Happy Thanksgiving!

Happy Thanksgiving!

 

 

Let’s first start off with the answers from last week’s simple (or maybe not-so simple) problems.

 

 

 

(1)  This one is very easy. White can only make legal moves. So, he must play 1.d4. And Black can only respond with 1… b5. The problem continues with 2.d5 b4 3.axb4 a3 4.c5, and mate cannot be avoided.

 

 

(2) Cook’s problem also can be solved with just making the only legal moves available. 1.c4 leads directly to mate. Incidentally, if it is Black to move in this position, he also mates with legal moves, starting with 1…f5.

 

 

(3) Black threatens promoting and winning with his two pawns on the seventh rank. White must therefore check to have any chances at winning.

 

 

White must play 1.bxc3+. If Black king was to step on a white square, White would immediately have winning endgame after Qb3+. Black then has to stay on the dark squares and plays 1….Kc5. And White continues with 2.cxd4+. If you can see the pattern forming you figure out the rest.

 

 

(4) Since it is White to play and win Black must have made the last legal move. But which one would let White win?

 

 

To save a little time, I’ll just mention that Black’s last move was 1…f7-f5. Now you can figure it out.

 

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There are a number of chess tournaments being held this weekend. Perhaps the best well-known is the American Open, being held in Costa Mesa, California. See website for details:

 

http://www.americanopen.org/

 

 

 

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One thing I enjoy about chess is the endless possibilities for exploration. Here is a recent blitz game, and maybe I’m wrong, but it rapidly goes into new territory.

 

 

Escalante-“GGRap”
Blitz Game
Chess.com, Nov. 23 2019
1.e4 c5 2.Nf3 Nc6 3.d4 cxd4 4.Nxd4 e6 5.Nc3 Bb4 6.Be2?!

 

[Theory recommends Nxc6 on this move or the next. Here is a game showing at least one possibility of the Nxc6.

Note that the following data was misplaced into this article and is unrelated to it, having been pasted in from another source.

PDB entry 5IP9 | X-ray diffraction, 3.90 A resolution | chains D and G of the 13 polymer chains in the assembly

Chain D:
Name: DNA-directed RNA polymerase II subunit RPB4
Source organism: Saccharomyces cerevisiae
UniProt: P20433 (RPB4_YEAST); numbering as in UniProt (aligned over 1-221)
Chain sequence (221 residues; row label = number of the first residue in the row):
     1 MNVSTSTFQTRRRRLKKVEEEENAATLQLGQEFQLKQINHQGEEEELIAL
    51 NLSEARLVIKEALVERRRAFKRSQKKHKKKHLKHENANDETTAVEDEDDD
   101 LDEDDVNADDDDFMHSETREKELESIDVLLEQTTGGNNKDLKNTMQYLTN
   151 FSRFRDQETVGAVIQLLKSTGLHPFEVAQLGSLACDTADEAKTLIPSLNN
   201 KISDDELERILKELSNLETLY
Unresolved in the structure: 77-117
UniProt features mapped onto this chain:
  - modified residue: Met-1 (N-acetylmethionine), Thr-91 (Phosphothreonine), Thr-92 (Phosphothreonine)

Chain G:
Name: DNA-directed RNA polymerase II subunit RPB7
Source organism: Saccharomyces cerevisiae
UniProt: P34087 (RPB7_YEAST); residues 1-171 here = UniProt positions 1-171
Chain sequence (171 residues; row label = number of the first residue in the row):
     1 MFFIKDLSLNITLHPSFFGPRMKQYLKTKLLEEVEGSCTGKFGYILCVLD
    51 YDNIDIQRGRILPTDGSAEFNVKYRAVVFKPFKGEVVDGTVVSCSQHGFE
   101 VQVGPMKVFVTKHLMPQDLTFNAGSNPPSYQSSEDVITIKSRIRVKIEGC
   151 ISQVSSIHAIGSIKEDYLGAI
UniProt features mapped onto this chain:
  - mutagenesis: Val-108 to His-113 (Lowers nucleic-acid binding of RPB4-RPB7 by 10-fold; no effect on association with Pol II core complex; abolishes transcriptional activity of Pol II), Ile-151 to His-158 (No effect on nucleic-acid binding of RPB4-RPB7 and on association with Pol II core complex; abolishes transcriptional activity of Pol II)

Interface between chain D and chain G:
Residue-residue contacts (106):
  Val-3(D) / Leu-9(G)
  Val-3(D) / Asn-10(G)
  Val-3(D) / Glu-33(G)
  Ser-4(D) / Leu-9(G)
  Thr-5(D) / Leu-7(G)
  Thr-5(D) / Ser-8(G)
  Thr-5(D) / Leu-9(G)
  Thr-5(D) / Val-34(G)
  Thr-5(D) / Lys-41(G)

Sadek (2183)-El Ghazali (2362)
Golden Cleopatra
Cairo, Apr. 7 2002
1.c4 c5 2.e4 Nc6 3.Ne2 Nf6 4.Nbc3 e6 5.d4 cxd4 6.Nxd4 Bb4 7.Nxc6 bxc6 8.Bd3 Bxc3+ 9.bxc3 Qa5 10.O-O O-O 11.Be3 Ba6 12.c5 Bxd3 13.Qxd3 Ng4 14.Rfd1 Rab8 15.h3 Nxe3 16.Qxe3 Rb5 17.Rxd7 Rxc5 18.Rb1 a6 19.Rbb7 Rxc3 20.Qf4 e5 21.Rxf7 Rc1+ 22.Kh2 1-0.

 

But I didn’t want to play it. Blitz games can help you learn more about your pet opening in two ways. One, it is a good way to try out new ideas, and two, it is a way to find out why a suggested move is usually better than one’s own idea. Here’s a game to try out a different, but not necessarily better, move.]

 

6…Nge7 7.O-O O-O 8.Be3 Bxc3 (8…d5 is better for Black as it opens lines for a possible attack.) 9.bxc3 a6 10.a4?! (OK, this move doesn’t do much other than gain space for White on the queenside. Perhaps better is still Nxc6!?) 10…Qc7 11.Qd2 d6 12.f4 f6?! (Black should keep developing with 12…Bd7. He soon falls behind in development and piece play.) 13.Rab1 e5 14.fxe5 dxe5 15.Bc4+! Kh8 16.Ne6 Bxe6 17.Bxe6 Rad8 18.Qf2 Qd6 19.Ba2 Qa3? (Black gets greedy and being behind in development category is not good for his game.) 20.Bb3!

 

2019_11_28
20…Rd7?? (Black should admit his mistake and move his queen back to d6, with White having an advantage, but not necessarily a winning one.)  21.Bc5!! (Now White has winning advantage as Black’s queen is trapped.) 21…Rfd8 22.Bxa3 Rd2 23.Qe3 Ng6 24.Bd5 Nf4 25.Qxd2 Nxd5 26.exd5 Na5 27.Qd3 1-0

 

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